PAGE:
The last trick that I’d like to share with you is perfect when you are already on the safe side, but you’d like to tease out a little bit more of the model just to see what happens. So there’s already a good variety of pictures and the model and team feel that it won’t be long until you say that it’s a wrap. That’s the perfect moment to tell the model that you’re going to take another 5 or 10 images before you change the outfits or you’re completely done. Maybe you had a favorite pose before and you’d like to repeat it – then just tell her/him about it. But you might just be curious to see how she/he’s going to finish the scene. Either way, it’s your job again to make the model feel like she/he wants to give another 110% for those last images. Of course you can take more than 5–10 images, but yet you should keep it short and intense by giving great feedback or speeding up. Even though in my case the very first images taken are usually the best ones, those powerful last moments of a session can bring up great results too.

Last but not least I’d like to say that every photo shooting is different from the other, just like every model and photographer. Some of my tips and tricks might work better for one, and some for the others. It always depends on the people involved and everyone’s experiences. I think that the most important thing is to always be friendly and authentic, so the whole team on set can feel comfortable and give her or his best.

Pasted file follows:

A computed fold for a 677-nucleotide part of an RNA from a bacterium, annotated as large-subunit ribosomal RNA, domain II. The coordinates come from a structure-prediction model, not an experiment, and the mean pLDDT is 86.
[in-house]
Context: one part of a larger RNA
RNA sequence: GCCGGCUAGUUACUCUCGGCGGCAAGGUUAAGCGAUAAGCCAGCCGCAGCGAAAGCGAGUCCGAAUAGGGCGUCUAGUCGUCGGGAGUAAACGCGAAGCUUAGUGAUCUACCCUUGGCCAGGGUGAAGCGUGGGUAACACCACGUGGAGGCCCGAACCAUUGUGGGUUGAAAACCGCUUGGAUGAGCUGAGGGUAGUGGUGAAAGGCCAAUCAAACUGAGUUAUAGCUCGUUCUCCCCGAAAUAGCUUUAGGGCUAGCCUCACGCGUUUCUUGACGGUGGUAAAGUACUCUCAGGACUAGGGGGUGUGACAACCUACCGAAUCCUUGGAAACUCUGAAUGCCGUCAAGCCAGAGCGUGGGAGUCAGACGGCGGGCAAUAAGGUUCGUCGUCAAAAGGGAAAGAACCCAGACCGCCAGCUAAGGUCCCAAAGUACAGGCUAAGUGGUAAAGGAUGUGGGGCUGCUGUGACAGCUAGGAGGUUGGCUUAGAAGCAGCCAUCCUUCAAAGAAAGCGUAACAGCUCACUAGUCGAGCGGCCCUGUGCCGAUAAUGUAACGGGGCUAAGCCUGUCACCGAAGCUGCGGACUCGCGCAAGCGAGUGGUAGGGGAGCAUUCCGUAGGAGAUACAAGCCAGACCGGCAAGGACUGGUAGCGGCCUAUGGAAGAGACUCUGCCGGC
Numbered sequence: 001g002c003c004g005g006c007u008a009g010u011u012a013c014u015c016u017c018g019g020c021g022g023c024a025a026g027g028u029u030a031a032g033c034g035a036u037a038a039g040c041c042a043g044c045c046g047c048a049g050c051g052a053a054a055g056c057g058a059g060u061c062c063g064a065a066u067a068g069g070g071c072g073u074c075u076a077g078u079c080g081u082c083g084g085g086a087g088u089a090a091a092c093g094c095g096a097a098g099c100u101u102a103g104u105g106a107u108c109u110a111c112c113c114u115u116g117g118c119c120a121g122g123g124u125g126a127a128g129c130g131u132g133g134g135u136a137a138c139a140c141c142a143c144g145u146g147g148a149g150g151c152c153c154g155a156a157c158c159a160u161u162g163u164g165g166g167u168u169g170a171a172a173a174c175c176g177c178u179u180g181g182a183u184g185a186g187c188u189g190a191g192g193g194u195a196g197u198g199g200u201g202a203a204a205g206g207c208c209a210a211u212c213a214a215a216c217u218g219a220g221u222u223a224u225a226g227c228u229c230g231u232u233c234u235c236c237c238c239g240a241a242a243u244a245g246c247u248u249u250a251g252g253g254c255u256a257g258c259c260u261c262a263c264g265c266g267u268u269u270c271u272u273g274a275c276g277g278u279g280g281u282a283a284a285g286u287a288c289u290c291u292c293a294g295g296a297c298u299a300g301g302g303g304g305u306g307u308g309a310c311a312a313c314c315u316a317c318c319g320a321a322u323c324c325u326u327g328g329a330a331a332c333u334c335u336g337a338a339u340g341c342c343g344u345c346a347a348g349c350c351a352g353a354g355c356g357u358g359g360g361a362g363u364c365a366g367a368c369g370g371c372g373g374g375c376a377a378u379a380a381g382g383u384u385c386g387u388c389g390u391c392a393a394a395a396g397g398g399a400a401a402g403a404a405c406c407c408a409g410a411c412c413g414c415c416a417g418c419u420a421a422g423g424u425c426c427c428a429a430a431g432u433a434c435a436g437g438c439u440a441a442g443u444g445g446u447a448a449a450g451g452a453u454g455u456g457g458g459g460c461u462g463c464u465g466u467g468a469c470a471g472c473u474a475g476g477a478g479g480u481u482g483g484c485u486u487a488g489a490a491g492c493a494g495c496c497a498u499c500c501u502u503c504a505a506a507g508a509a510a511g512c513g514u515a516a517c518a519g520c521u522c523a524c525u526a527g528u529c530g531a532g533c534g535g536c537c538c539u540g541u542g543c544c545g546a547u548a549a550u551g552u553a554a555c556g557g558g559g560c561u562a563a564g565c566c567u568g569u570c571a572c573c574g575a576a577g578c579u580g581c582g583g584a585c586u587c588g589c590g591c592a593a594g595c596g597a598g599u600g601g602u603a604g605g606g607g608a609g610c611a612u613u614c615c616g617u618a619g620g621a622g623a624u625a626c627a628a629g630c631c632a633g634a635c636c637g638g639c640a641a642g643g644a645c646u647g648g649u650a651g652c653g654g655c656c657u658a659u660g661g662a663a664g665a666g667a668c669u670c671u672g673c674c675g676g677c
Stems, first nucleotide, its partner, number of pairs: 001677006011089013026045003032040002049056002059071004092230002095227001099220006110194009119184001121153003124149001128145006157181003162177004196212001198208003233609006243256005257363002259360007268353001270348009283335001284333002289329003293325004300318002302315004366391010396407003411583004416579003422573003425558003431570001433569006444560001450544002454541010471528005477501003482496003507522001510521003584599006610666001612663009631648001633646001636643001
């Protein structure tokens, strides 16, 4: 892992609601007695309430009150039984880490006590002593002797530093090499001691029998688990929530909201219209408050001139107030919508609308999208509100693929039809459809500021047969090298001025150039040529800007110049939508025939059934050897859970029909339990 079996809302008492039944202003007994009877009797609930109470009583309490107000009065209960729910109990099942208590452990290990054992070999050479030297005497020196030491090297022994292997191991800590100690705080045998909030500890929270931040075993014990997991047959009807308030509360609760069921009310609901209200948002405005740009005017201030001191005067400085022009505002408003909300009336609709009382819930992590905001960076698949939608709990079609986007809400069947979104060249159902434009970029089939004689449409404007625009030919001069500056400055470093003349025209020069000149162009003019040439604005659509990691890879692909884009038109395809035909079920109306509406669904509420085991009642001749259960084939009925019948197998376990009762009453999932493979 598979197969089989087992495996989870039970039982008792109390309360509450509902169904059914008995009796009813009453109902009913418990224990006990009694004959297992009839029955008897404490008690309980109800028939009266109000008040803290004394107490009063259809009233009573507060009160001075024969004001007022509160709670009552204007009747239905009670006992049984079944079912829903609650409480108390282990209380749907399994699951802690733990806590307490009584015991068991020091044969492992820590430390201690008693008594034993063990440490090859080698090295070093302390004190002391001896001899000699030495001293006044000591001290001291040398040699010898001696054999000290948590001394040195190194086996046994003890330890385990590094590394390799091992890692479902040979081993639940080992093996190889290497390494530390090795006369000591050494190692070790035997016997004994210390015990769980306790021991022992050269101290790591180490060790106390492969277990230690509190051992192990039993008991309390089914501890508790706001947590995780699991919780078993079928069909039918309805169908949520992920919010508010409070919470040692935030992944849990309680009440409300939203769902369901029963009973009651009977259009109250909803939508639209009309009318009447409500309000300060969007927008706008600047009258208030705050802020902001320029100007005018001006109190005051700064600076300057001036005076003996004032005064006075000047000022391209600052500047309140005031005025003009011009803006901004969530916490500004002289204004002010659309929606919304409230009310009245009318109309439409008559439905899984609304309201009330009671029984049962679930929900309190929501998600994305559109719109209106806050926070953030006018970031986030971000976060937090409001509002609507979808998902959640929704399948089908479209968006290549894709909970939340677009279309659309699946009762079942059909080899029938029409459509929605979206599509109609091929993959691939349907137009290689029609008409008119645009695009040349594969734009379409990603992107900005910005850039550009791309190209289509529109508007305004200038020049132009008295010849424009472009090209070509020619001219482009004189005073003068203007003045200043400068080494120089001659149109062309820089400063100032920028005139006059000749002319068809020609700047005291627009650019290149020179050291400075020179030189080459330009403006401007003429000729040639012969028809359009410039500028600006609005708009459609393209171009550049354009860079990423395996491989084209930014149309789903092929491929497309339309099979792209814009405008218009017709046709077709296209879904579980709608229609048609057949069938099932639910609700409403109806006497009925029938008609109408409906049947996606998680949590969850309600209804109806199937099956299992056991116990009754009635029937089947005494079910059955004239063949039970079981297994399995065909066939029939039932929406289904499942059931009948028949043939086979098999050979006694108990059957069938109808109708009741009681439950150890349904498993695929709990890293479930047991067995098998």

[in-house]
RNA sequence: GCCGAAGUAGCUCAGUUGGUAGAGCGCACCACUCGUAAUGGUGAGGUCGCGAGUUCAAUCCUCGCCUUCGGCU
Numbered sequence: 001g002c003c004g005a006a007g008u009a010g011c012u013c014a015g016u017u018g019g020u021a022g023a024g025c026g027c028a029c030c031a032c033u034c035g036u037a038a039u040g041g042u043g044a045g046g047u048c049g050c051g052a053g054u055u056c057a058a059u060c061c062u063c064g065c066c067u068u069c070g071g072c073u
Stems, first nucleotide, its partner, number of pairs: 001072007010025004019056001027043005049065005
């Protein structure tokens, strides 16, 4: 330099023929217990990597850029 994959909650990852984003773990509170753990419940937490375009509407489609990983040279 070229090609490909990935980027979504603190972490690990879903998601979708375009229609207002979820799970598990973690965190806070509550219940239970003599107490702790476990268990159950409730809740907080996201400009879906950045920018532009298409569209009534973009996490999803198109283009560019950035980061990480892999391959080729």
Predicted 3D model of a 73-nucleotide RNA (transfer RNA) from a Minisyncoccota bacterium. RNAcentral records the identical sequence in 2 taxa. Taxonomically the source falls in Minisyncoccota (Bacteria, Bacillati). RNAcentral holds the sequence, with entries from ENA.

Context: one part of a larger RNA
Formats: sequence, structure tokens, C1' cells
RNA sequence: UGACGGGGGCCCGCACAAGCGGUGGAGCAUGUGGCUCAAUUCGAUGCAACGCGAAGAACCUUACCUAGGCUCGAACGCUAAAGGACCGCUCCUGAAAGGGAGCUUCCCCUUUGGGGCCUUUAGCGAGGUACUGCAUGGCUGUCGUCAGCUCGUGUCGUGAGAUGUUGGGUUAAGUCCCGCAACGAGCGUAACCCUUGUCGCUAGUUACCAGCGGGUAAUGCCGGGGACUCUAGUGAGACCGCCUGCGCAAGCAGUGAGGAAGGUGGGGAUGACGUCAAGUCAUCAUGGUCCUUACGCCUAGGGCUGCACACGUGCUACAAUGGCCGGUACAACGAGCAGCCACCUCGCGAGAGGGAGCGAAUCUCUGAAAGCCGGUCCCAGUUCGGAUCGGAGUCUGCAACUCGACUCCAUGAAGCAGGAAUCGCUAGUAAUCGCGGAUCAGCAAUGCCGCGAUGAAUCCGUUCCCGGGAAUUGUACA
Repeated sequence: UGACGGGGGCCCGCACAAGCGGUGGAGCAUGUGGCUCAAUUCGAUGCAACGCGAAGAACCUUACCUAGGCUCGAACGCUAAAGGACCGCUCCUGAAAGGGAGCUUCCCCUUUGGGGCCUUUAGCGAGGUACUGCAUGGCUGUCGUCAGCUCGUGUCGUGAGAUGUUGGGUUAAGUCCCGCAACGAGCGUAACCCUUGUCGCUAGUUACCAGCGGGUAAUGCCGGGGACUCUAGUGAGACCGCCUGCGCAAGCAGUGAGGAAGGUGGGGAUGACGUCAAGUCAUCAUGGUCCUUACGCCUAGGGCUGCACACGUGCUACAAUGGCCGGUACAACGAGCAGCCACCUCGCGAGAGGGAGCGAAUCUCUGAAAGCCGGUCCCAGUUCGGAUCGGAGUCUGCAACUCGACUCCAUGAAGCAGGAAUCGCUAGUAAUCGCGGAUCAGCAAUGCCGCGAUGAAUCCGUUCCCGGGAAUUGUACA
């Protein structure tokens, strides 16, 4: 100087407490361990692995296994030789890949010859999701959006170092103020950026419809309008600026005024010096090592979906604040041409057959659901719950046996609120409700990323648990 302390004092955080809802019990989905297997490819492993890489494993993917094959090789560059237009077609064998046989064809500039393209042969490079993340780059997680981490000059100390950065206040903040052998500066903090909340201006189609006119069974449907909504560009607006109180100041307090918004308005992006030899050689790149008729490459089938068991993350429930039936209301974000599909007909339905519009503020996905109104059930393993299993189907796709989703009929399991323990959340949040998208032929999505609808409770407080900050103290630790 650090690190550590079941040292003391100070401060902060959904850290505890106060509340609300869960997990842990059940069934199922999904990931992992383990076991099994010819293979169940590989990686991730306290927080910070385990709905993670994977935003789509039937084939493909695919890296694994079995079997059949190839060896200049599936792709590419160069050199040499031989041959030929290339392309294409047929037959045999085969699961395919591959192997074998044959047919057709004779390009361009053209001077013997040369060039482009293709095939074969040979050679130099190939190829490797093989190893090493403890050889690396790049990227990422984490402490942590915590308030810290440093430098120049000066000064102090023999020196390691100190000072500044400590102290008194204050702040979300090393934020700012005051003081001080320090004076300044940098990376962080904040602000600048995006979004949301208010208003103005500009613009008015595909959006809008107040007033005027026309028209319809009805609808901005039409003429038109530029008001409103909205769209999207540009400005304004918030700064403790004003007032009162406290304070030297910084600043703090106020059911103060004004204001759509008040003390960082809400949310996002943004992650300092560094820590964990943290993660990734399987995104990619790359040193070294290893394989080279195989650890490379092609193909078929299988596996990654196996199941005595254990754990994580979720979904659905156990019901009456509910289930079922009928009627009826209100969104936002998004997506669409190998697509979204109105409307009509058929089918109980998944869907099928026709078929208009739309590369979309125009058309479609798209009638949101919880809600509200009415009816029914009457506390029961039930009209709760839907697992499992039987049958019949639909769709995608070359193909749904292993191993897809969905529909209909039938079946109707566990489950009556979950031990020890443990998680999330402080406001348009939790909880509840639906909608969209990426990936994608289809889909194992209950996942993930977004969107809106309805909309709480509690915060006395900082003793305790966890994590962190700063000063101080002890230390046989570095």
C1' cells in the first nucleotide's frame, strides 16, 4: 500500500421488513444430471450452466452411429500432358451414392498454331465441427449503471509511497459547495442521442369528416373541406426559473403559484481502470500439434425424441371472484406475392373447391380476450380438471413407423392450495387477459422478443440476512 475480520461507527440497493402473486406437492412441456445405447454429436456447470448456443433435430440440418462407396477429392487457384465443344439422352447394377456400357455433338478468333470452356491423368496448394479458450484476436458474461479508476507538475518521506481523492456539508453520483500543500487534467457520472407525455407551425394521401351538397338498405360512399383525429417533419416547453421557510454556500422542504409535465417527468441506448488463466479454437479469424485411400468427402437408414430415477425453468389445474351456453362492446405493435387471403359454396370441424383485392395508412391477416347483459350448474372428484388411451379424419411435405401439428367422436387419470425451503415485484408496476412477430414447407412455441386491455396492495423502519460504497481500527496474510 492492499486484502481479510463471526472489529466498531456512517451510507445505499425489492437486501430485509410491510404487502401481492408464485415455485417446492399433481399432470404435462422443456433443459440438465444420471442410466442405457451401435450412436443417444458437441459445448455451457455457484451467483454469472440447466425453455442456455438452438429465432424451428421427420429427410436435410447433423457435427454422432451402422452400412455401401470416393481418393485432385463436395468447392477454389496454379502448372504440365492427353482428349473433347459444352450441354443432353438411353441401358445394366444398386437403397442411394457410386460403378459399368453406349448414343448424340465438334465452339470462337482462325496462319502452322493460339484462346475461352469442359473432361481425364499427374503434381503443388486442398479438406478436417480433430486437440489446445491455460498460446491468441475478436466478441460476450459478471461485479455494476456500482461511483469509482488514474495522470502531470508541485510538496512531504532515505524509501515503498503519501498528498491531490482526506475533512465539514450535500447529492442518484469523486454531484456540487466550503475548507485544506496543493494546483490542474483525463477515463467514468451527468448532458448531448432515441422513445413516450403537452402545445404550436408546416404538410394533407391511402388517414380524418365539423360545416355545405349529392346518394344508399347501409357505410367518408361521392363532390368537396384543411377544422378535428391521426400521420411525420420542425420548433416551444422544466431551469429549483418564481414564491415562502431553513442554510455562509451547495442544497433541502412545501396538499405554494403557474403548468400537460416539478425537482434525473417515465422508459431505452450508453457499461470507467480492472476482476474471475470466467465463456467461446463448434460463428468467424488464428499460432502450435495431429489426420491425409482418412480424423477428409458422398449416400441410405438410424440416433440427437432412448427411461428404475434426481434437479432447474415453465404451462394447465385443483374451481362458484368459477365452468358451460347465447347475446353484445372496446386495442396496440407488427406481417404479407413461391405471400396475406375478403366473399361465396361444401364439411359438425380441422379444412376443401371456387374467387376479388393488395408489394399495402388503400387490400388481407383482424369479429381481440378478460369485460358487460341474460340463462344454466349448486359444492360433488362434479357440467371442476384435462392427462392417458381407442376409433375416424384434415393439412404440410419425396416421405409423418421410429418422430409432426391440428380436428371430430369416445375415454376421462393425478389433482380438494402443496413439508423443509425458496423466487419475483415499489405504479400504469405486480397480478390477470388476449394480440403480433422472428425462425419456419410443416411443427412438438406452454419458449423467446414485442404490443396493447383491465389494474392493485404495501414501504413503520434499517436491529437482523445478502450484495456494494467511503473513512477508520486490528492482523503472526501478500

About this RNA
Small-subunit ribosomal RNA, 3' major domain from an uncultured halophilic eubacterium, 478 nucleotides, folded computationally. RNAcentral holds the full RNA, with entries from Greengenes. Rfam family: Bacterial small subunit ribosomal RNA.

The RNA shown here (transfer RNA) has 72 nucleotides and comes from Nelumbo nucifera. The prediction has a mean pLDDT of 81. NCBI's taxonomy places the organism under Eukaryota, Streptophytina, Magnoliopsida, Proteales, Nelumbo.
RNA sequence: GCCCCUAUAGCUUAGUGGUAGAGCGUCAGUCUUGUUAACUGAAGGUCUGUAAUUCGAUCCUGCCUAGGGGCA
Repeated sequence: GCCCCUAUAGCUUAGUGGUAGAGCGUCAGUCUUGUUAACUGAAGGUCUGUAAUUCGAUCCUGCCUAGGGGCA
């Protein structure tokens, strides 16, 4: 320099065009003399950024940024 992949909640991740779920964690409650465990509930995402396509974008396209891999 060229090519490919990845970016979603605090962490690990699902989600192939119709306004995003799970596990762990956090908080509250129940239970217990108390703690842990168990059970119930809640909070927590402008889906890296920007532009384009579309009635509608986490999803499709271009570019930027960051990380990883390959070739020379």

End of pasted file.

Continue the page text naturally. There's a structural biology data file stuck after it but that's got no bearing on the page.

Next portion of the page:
I’m wishing everyone great fashion/people shootings.

 

For more on model photography, take a look at this article.

 

Photo captions/team credits:

Title.  „Jasmine“ by Heidi Rondak, model Stella Klein (M4 Models), styling Veronique Helmschrott, styling assistant Radvile Kunisauskaite, hair & make-up Anne-Marie Wittchen | henna art Linda Mey

01. „Ochrasy“ by Heidi Rondak, model Alexander Weber (Iconic Management), grooming Rebecca Schmitz, styling Celso Da Costa Hamelink

02. „Supermassive Black Hole“ by Heidi Rondak, model Verena (PARS Management), styling Neesha Meusch, hair & make-up Nadine Hermann

03. „Dreams of a Samurai“ by Heidi Rondak, model Emma Reipert (M4 Models), styling Konstantinos Gkoumpetis, hair & make-up Rocco Kowalski

04. „The Saboteur“ by Heidi Rondak, model Alexandra Armina (IMM Europe), styling Matthias Heger, hair & make-up Marielena Krewer

05. „Moi, Lolita“ by Heidi Rondak, model Krista Tcherneva (ICONIC Management), styling Konstantinos Gkoumpetis, hair & make-up Sven Ohlsen

06. „Vagabond“ by Heidi Rondak, model Joyce Almeida (Munich Models), styling Samir Abou-Suede, hair & make-up Nadine Hermann

Heidi Rondak

Heidi is a fashion photographer based in Berlin. Her work can be seen at www.heidirondak.com and www.instagram.com/heidirondak